What are “samohlasen” and “podoben” melodies?

If you look at the liturgical calendar on the MCI website, you will sometimes seen two sets of music for Vespers, with one of them labelled “samohlasen.” What does this mean, and which  set of music should you choose?

Samohlasen melodies

Anyone who attends the Divine Liturgy regularly knows that we sing troparia to melodies made up of phrases which repeat in a  regular order. There is one of these melodies in each of the eight tones.  So if you encounter a hymn labelled “Troparion, Tone 1” you know it will be sung to the troparion melody in Tone 1.

For singing kontakia, the rules are a little more complicated. Certain feasts had special melodies written for their kontakia (Christmas, Tone 3; Theophany, Tone 4; Ascension, Tone 6; Pascha, Tone 8) and these melodies became so well-known that all kontakia in these four tones are sung to the feast-day melodies, while for the other four tones the troparion melodies are used.

For the hymns of Vespers called stichera, we have another set of eight “ordinary” melodies, one in each tone, called “samohlasen” melodies. These melodies are sometimes used to sing other hymns as well; for example, “It is truly proper to glorify you, O Theotokos” is sung to the Tone 6 samohlasen melody, and “We have seen the true light” is sung to the samohlasen melody in Tone 2.

Some parishes use these melodies to sing the Our Father, and they are also sung at the Liturgy of the Presanctified Gifts and during Holy Week.

Podoben or “special” melodies

In some of our older church books in English, you sometimes find the indication “special melody” – for example, at Vespers on Great and Holy Friday for the set of hymns beginning, “When the Arimathean lifted you lifeless from the cross.”  This melody is very well known in our parishes, even though it is not one of the “normal” melodies in the eight tones.

These special melodies are also called “podobny”, from the Slavonic word podoben which simply means “melody” or “tune.” In Church Slavonic books, including those for the people, you will find that hymns at Vespers and Matins often have both a tone and a melody indicated:

Hlas 2, podoben Jehda ot dreva.

which means:

Tone 2, special melody “Jehda ot dreva”. (followed by the words of the hymn to be sung to this melody)

These special melodies or podobny are used to add something special to certain services – a particular flavor or “sound” to a feast day or special occasion. Melodies are memorable, and like familiar words and phrases they help us become grounded in the liturgical year.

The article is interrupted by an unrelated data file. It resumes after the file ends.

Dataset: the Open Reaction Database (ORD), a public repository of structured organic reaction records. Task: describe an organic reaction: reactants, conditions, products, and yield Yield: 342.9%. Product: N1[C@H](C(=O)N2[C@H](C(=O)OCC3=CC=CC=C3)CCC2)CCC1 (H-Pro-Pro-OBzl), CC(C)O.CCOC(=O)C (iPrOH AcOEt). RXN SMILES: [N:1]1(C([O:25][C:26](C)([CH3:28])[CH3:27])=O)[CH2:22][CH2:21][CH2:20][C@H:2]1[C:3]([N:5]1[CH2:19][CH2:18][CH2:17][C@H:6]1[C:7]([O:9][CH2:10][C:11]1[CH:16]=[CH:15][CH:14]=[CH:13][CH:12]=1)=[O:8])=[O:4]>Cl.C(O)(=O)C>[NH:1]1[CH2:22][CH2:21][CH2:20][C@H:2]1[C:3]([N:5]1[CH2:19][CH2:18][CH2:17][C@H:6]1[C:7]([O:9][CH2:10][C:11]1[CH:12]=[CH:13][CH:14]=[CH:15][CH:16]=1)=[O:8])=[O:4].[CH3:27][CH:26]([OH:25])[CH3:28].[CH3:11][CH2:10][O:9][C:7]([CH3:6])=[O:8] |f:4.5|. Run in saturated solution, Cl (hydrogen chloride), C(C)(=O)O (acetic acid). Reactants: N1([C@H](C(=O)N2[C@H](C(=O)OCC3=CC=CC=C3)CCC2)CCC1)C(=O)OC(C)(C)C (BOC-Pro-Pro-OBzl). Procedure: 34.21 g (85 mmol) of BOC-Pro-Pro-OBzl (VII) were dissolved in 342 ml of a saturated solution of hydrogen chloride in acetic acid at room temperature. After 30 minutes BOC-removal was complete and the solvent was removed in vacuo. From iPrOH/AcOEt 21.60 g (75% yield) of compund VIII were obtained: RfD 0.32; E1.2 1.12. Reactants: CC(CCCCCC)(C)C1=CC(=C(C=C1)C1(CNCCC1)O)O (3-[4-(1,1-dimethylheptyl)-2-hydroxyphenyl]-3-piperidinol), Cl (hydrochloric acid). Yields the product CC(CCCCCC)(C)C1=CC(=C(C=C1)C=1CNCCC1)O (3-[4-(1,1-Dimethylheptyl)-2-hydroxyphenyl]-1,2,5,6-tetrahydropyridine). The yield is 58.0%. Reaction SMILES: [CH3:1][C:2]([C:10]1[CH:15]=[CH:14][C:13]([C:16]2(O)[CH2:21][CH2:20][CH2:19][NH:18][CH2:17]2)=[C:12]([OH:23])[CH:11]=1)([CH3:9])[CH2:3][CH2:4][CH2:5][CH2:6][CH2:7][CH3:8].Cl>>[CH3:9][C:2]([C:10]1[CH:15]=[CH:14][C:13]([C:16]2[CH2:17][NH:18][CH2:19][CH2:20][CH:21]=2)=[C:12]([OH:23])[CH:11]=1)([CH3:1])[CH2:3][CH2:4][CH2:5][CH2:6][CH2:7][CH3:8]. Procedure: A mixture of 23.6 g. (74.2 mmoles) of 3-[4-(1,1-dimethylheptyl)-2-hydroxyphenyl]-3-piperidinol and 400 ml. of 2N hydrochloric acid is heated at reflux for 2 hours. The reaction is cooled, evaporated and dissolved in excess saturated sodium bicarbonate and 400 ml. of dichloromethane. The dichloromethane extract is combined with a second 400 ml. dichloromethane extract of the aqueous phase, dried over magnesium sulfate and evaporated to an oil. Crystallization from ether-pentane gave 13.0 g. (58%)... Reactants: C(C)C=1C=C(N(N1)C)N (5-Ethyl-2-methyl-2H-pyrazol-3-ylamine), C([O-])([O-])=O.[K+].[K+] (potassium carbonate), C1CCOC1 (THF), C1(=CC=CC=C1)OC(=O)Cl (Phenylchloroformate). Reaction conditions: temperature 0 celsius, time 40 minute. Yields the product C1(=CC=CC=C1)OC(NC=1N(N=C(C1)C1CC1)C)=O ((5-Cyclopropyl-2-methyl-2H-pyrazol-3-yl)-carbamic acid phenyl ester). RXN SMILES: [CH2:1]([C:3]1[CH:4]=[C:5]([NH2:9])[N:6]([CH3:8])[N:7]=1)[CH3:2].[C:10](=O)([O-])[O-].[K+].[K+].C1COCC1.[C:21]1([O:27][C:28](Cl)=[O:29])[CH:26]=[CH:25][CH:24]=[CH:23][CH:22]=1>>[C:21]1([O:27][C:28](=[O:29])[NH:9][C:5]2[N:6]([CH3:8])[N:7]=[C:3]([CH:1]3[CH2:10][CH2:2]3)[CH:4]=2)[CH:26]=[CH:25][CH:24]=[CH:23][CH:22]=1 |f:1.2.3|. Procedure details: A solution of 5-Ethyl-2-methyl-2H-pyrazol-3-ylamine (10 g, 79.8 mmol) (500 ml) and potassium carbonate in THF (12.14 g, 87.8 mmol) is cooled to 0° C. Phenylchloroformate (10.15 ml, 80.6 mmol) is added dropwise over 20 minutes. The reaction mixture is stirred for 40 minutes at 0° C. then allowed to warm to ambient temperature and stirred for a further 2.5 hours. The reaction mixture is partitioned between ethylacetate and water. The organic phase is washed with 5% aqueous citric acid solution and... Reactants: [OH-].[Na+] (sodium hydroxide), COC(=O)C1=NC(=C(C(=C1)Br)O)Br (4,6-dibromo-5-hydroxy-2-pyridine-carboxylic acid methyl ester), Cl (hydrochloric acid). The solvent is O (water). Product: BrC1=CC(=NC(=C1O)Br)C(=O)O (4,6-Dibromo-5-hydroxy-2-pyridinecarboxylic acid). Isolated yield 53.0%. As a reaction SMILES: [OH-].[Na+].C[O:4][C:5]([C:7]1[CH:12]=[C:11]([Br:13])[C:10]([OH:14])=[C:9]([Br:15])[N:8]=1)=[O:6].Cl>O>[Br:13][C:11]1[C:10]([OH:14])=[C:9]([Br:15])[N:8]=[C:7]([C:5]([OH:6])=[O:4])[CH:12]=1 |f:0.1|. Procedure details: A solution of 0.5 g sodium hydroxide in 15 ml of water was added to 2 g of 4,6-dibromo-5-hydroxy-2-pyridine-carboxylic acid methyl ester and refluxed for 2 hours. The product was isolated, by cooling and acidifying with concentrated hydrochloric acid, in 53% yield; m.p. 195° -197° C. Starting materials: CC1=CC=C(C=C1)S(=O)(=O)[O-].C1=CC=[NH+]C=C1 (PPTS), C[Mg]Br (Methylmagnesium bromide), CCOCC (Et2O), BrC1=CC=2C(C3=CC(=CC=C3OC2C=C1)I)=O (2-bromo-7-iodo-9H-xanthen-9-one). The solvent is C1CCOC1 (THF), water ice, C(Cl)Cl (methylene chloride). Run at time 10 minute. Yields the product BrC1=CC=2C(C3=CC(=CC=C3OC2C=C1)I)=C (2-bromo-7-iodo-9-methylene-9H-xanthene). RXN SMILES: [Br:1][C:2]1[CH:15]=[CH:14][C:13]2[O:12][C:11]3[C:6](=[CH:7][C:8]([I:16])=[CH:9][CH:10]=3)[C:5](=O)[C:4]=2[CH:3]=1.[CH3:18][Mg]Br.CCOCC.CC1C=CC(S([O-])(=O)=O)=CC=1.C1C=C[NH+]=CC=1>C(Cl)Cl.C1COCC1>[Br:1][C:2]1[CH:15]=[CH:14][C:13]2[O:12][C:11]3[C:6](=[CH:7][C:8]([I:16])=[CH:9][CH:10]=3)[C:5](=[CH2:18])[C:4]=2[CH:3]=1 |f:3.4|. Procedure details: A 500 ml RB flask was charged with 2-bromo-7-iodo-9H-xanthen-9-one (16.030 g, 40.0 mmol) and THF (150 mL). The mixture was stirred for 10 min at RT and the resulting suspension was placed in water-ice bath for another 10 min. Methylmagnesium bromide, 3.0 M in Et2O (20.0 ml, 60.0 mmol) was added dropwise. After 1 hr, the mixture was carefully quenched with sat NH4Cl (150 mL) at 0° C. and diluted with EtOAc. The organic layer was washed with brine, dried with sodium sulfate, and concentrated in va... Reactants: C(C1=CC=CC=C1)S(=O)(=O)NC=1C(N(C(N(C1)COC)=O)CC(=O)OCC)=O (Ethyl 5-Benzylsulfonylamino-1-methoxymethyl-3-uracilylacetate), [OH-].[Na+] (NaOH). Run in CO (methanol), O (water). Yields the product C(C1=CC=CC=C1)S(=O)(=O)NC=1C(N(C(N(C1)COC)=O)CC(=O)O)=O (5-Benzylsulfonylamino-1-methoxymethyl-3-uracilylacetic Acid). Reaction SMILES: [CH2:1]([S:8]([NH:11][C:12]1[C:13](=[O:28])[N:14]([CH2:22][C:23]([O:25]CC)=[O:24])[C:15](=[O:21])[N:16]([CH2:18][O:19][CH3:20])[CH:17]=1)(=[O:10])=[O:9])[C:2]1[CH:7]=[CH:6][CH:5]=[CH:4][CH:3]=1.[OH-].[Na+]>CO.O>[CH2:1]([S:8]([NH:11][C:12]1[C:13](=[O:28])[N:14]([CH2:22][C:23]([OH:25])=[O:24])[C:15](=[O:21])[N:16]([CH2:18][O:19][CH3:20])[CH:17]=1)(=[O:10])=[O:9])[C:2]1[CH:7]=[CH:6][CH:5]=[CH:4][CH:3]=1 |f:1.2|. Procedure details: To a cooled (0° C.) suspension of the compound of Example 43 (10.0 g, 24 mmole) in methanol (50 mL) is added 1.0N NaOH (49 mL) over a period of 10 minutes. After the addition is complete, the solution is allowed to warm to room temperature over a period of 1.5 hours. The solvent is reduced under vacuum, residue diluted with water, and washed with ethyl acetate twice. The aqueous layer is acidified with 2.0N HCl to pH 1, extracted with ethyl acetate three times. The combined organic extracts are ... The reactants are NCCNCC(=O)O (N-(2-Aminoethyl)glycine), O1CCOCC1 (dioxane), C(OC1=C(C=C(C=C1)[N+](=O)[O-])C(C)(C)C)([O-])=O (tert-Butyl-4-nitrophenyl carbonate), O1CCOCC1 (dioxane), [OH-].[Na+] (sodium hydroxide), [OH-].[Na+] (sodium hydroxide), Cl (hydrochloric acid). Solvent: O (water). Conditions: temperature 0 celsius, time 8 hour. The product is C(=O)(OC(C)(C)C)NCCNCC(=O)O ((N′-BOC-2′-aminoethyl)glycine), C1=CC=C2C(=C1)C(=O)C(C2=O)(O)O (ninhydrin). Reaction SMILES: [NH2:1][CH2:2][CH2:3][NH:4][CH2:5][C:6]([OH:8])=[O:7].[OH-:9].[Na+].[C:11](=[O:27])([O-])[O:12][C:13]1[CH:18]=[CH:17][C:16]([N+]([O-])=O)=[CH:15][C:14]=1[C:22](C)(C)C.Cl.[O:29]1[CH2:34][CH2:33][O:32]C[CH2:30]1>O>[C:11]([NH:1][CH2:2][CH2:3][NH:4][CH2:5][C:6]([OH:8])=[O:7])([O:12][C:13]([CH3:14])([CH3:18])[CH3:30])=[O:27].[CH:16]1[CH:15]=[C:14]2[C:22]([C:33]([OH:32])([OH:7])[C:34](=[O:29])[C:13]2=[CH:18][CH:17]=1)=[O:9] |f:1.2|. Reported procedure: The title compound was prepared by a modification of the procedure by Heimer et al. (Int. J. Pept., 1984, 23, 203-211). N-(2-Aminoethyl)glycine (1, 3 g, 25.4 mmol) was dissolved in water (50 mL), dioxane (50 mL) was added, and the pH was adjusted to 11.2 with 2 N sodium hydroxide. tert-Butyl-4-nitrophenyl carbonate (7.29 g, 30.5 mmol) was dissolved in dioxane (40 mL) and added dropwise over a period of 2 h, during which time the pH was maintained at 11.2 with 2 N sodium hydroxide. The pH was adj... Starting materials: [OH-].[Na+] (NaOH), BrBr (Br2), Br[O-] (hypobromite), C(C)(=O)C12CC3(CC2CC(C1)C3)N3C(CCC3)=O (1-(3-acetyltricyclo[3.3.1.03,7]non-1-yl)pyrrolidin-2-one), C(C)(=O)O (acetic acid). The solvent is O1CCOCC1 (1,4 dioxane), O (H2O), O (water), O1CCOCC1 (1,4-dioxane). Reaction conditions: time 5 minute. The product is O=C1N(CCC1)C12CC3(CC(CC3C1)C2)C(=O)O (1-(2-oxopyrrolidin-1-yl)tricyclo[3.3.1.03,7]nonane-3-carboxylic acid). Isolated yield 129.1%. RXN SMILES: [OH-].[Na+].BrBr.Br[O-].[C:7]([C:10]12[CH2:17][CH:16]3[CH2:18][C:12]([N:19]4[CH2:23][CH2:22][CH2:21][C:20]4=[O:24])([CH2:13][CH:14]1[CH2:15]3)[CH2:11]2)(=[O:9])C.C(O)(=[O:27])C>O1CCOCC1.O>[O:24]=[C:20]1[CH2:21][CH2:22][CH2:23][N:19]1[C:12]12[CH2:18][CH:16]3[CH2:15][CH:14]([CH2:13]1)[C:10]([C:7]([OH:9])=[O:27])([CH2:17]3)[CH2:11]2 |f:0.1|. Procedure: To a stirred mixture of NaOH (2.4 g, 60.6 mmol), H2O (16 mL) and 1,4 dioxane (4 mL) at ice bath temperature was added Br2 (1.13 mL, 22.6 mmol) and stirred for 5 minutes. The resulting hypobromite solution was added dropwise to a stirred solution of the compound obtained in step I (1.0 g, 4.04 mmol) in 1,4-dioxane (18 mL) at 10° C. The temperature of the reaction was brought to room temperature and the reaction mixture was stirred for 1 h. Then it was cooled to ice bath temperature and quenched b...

They are also used at times to connect different services together. For example, the Hymns of Farewell at the funeral service (“Tell us now, brother…”) are sung to the same Tone 2 special melody, “Jehda ot dreva” or “When from the wood of the cross” that we sing for the burial of the Lord on Great and Holy Friday.

When the MCI began producing music handouts for Vespers in 2004, we often provided two sets of music: the texts set to the special melodies, with a second set of music at the back using the simpler samohlasen melodies.  But since parishes will never sing both sets, we moved to having two different leaflets whenever special melodies are appointed.  So if you see a link in the liturgical calendar which looks like this:

Vespers (samohlasen)

you will know that clicking on the first link will get you music set to the special melodies (podobny) where they are appointed, and the second link takes you to slightly simpler music using the samohlasen melodies.

Sometimes there is only a single link for Vespers music; in these cases, either no special melody is appointed, or the special melodies in the liturgical books for that day have entirely fallen out of use in our church. Whenever you don’t know the special melody for a sticheron, just use the samohlasen melody in the appointed tone.

For a summary of the samohlasen melodies and podobny, see Melodies for stichera.

Another meaning of “samohlasen”

Samohlasen once had an entirely different meaning: it was used for hymn melodies written for a particular feast which were not used anywhere else, while podoben meant a melody shared among several feasts.

You can see this sometimes in Father David Petras’ annual typikon.  If the description of Vespers refers to “the samohlasen”, this means a special sticheron or hymn, particular to the day, which originally had its very own melody.  These melodies are only found in old chant manuscripts. In our church, at least, we sing stichera to the “ordinary” melodies in the eight tones – what we call samohlasen melodies -and to the special melodies or podobny.

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